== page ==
This was the recent slogan of a telecom companies ad that touted their phone coverage. That question could be asked of today’s EPA.
Starting in 2024, three HFC refrigerants will be deemed unacceptable in new liquid chillers under the US Environmental Protection Agency’s Significant New Alternatives Policy (SNAP) program. This despite the objection of AHRI, The National Resources Defense Council, Johnson Controls and other industry organizations including mechanical contractors. What’s the issue?
The EPA ruling will phase out the use of R-134A, R-410A and R-407C in new liquid chillers as of January 1, 2024. The industry wanted the proposed date to be one year later. What’s the big deal, you ask? According to Stephen Yurek, president and CEO of AHRI, “Making compliance a year sooner has a negligible benefit for the environment, but it does create an economic burden for the industry that provides comfort cooling and heating, commercial refrigeration technologies, and hot water for every American.”
Why is that? According to Francis Dietz, VP public affairs AHRI, “The ruling gives manufacturers one less year to do the research, development, demonstration, testing and evaluation of new equipment along with the retooling of assembly lines to manufacture the new product. The research that is about to begin will provide the information that code developers need to decide what changes they need to make to safety standards and building codes. Only then could these refrigerants be used, which further compresses the equipment development process. Besides that, many if not all of the replacement refrigerants are currently classified as mildly flammable or flammable. Thus, they cannot be used in the vast majority of applications in the US because of building code restrictions.”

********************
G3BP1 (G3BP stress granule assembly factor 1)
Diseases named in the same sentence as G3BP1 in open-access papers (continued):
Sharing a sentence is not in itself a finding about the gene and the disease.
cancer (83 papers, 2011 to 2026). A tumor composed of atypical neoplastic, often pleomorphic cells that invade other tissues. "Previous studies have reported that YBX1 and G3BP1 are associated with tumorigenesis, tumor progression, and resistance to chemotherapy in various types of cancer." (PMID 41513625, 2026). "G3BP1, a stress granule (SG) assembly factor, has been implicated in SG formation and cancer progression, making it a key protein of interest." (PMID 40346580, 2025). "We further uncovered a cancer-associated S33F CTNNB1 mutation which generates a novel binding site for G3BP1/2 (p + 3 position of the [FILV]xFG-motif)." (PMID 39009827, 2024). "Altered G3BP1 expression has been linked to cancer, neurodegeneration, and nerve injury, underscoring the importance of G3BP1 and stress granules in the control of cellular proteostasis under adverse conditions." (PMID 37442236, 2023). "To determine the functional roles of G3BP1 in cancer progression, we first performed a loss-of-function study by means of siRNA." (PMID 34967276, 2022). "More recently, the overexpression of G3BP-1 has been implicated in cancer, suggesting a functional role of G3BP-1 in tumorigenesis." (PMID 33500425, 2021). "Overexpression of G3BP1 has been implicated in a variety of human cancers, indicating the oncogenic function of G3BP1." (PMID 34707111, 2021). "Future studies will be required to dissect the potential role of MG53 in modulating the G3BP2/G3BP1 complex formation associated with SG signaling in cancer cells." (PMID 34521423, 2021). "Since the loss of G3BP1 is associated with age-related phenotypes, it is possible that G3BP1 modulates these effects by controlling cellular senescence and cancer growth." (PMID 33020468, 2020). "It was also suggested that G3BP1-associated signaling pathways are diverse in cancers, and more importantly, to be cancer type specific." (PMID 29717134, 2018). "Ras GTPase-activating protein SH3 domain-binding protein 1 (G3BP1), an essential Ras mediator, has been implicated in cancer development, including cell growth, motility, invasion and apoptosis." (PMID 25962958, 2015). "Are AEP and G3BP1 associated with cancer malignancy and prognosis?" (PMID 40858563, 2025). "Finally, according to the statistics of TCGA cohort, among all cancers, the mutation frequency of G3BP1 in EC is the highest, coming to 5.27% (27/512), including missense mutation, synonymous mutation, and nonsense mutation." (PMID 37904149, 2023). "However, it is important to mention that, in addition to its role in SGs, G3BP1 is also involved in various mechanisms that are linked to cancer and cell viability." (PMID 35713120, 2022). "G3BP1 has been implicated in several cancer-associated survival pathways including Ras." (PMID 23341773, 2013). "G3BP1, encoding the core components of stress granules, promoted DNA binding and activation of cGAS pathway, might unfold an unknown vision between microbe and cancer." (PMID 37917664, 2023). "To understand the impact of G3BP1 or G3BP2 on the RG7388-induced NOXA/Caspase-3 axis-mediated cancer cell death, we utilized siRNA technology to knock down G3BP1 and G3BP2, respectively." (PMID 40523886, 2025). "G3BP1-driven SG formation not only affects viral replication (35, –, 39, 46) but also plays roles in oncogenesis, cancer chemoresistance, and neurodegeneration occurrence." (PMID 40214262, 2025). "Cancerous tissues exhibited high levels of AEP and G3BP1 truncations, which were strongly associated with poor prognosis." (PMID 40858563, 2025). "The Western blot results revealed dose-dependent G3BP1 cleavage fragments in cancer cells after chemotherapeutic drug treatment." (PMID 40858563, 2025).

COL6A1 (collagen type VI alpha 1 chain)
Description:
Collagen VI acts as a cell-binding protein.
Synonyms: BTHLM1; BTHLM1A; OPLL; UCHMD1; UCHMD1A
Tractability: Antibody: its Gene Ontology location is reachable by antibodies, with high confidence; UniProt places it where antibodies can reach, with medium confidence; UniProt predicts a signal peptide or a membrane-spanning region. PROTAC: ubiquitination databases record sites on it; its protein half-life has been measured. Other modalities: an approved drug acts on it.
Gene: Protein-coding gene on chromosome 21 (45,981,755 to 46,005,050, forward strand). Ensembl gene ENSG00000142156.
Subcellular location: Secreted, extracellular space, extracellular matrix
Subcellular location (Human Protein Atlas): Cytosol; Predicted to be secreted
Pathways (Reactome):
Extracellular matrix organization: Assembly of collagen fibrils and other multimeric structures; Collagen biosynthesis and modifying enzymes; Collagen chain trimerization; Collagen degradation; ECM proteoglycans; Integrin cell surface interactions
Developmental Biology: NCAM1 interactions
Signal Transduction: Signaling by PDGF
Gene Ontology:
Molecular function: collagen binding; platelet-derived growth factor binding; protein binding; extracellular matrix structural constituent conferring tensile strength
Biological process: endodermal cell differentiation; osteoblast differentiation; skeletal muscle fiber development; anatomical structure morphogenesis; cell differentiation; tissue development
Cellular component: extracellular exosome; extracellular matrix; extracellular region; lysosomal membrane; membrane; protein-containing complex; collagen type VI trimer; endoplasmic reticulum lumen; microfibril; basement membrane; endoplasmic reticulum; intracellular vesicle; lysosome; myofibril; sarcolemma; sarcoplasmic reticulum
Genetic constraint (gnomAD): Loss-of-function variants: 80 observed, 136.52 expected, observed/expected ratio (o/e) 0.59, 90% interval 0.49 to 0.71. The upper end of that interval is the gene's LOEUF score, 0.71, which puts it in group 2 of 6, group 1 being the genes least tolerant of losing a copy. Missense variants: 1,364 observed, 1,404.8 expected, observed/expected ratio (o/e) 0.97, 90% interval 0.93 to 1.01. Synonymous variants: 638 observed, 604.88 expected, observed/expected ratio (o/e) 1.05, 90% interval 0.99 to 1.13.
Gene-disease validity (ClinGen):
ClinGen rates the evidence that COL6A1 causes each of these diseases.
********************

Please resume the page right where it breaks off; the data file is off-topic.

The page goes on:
Brian Smith, director of global marketing for Johnson Controls added another key point. “The greatest impact chillers have on global warming potential (GWP) is their efficiency, not the GWP value of the refrigerant. Ninety-five percent or more of the emissions associated with chillers are the result of the energy produced to operate the chillers,” Smith said. “As a result, efforts to regulate the use of a refrigerant without considering a chillers energy efficiency misses the mark.”
What is EPA’s response to all this? Basically, they said they had reviewed refrigeration substitutes, current knowledge about the substitutes and held multiple meetings before mandating the January 1, 2024 date. Notice, that did not say they had considered the impact on both the industry and consumers in making this ruling. Hopefully the next administration will have an EPA that is more willing to work with the industry on these kinds of initiatives than the current one. Toward that end, the upcoming election could be a very positive one for the industry.
For more information on the subject, read the article “HVAC Industry Disappointed in US EPA Chiller HPC Phaseout Plan” by Ron Rajecki in the November 7 ACHR news.
Article courtesy of ACHR News